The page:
to terminate, but not the shell itself. When the user is executing a set of commands in sequence
using ;;, Ctrl+C should terminate the execution of the currently executing command, and all
future commands in that sequence, and must cause the shell to return to the user prompt. Hitting
Ctrl+C should not terminate any background processes started by using &&.
• Typing the exit command should cause all background child processes to receive the SIGINT signal
and terminate; the shell itself must terminate after cleaning up all state and dynamic memory.
Important Guidelines:
• When a process completes its execution, all of the memory and resources associated with it are
deallocated so they can be used by other processes. This cleanup has to be done by the parent
of the process and is called reaping the child process.The shell must also carefully reap all its
children that have terminated. For commands that must run in the foreground, the shell must
wait for and reap its terminated foreground child processes before it prompts the user for the next
input.
• For commands that create background child processes, the shell must reap any terminated background processes, while running other commands. This can be handled by overriding the SIGCHLD
signal.When the shell reaps a terminated background process at a future time, it must print a
message to let the user know that a background process has finished.
• By carefully reaping all children (foreground and background), the shell must ensure that it does
not leave behind any zombies or orphans when it exits.
• You must implement all the commands above in your shell. Test your shell using several test cases,
and record them all in your report.
Tips
• You are given a sample code make-tokens.c that takes a string of input, and “tokenizes” it (i.e.,
separates it into space-separated commands). You may find it useful to split the user’s input string
into individual commands.
• You may assume that the input command has no more than 1024 characters, and no more than 64
“tokens”. Further, you may assume that each token is no longer than 64 characters.
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• You may want to build a simple shell that runs simple Linux built-in commands first, before you
go on to tackle the more complicated cases.
• You will find the dup system call and its variants useful in implementing I/O redirection and pipes.
When you dup a file descriptor, be careful to close all unused, extra copies of the file descriptor.
Also recall that child processes will inherit copies of the parent file descriptors, so be careful and
close extra copies of inherited file descriptors also. Otherwise, your I/O redirection and pipe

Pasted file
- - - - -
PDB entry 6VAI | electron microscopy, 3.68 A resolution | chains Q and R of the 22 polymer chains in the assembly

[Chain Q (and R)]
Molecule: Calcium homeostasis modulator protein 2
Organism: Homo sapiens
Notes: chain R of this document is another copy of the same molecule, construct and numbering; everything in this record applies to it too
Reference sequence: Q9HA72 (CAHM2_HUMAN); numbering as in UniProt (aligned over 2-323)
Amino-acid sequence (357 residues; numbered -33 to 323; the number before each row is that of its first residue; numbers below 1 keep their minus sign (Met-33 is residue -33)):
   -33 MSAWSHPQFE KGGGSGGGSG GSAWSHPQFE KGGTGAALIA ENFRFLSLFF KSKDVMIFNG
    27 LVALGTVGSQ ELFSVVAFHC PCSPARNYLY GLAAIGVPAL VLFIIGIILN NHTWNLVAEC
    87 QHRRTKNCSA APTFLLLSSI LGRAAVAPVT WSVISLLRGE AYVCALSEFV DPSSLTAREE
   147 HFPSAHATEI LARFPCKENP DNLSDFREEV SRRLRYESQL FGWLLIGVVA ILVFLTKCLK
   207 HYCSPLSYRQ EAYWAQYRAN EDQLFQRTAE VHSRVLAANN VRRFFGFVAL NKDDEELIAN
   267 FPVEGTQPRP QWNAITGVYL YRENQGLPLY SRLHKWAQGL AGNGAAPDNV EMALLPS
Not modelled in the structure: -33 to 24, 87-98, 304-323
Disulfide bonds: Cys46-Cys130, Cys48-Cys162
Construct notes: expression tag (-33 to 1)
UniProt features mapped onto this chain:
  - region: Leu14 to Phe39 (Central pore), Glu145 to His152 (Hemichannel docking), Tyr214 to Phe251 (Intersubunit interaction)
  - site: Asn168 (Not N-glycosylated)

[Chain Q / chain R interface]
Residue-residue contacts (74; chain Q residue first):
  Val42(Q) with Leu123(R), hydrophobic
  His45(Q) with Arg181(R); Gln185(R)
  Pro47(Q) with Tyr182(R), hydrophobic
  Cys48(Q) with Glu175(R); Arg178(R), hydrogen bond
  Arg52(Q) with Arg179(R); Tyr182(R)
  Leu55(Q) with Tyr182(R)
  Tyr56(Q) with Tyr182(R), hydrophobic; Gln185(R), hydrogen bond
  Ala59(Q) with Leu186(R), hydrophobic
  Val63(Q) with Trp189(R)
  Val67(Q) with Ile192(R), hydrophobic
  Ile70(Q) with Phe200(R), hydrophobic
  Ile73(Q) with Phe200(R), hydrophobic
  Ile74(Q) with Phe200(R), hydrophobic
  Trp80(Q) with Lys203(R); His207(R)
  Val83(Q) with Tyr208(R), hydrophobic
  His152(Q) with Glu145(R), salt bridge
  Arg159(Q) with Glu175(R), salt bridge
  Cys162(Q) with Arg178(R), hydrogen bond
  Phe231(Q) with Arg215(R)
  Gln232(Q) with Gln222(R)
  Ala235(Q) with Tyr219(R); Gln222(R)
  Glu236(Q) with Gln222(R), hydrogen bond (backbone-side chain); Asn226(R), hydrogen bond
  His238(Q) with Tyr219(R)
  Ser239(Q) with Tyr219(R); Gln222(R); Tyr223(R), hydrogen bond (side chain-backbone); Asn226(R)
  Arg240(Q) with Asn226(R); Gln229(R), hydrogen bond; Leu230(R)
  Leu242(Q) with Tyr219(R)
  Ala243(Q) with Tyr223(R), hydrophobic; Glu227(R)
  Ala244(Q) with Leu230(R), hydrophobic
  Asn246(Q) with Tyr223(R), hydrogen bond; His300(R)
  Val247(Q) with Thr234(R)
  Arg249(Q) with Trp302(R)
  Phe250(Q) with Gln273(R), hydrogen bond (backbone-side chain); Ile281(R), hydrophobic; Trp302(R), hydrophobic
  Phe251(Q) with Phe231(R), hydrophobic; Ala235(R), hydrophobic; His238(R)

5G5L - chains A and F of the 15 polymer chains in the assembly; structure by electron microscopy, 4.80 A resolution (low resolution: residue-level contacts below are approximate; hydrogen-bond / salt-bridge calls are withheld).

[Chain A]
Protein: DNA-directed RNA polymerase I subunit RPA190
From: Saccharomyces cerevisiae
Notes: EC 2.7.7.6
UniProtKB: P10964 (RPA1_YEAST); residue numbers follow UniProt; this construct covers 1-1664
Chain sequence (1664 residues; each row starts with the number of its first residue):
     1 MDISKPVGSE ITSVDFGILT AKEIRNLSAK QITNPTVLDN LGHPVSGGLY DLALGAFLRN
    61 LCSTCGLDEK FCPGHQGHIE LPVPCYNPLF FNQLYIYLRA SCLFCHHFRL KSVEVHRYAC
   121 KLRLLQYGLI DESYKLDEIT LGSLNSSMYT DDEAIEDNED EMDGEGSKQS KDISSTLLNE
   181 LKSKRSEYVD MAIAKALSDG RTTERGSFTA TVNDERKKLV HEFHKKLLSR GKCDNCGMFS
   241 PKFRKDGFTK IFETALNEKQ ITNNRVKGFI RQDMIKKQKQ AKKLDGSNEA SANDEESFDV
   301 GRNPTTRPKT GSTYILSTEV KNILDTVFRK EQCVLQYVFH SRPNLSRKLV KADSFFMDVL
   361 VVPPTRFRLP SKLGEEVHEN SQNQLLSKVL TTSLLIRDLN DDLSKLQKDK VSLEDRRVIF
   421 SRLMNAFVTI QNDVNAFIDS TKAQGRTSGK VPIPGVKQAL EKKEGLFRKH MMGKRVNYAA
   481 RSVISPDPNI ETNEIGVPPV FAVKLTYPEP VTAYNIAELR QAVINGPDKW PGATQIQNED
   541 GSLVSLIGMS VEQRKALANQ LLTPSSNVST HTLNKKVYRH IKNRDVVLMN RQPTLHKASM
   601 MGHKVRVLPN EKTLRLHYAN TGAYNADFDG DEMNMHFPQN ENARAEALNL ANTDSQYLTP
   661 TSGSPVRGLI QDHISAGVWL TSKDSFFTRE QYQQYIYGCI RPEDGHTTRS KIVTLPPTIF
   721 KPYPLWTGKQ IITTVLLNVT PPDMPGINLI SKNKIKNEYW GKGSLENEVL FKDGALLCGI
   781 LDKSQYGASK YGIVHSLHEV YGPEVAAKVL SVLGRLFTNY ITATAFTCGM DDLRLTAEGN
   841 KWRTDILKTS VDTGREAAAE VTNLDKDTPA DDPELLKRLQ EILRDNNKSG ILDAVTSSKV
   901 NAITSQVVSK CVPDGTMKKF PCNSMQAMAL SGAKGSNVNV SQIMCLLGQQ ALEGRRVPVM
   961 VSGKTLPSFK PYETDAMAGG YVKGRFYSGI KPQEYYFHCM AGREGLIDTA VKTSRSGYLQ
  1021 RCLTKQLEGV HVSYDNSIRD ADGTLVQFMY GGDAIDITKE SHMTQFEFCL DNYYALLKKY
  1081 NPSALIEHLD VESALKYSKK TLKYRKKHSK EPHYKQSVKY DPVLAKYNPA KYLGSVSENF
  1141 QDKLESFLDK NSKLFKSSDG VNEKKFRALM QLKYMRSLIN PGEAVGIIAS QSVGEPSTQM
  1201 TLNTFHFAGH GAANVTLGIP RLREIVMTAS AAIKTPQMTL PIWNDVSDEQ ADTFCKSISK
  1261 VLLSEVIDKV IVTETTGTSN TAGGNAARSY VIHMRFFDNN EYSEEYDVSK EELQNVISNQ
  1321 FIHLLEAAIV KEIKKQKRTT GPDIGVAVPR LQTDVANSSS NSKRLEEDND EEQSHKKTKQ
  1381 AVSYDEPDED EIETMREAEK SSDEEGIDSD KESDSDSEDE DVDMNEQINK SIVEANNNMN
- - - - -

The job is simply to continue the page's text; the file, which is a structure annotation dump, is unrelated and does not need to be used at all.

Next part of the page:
implementations will not work correctly.
• You must catch the SIGINT signal in your shell and handle it correctly, so that your shell does not
termiate on a Ctrl+C, but only on receiving the exit command.
• When you send a SIGINT signal to a process, all child processes will automatically receive the
signal. However, this will not work for us, because we want to send SIGINT selectively only to
the foreground process (recall that the background processes must terminate when the shell finally
exits, not on a Ctrl+C). One way to overcome this problem is to place your child processes in a
separate process group (check out the setpgid system call), so that they do not receive the SIGINT
sent to the parent automatically. The parent shell process must then manually send the SIGINT
(using the kill system call) to those child processes that it wants to terminate.
• You will find the chdir system call useful to implement the cd command.
• You may assume that no more than 64 background processes or 64 foreground processes will exist
at any time.
• Carefully handle all error cases listed above for each command. For example, an incorrect command
string should always print an error.
Submission Guidelines
• All submissions via moodle. Name your submission as: .tar.gz
• The tar should contain the following files in the following directory structure:
/
|__code/
|____mosh.c
|____…
|__report/
|____report.pdf
|__testcases/
|____testcases.pdf
|____outputs of sample runs (samplecases + testcases)
|____readme with ordered list of commands and output file names
• Your code (mosh.c) should be well commented, indented and easily readable.
• The report.pdf should explain briefly how you built the shell
• The README contains some testcases (some with their expected outputs and some not). You
should try all the testcases using your own shell. The testcases.pdf should show results for
sample runs of your code using appropriate screenshots on these testcases as well as your own
testcases.
• We will evaluate your submission by reading through your code, executing it over several test cases,
and by reading your report.
• Deadline:
Part 1 : Friday 4th August 2017 05:00 PM (In-lab)
Part 2 : Sunday, 6th August 2017, 08:00 AM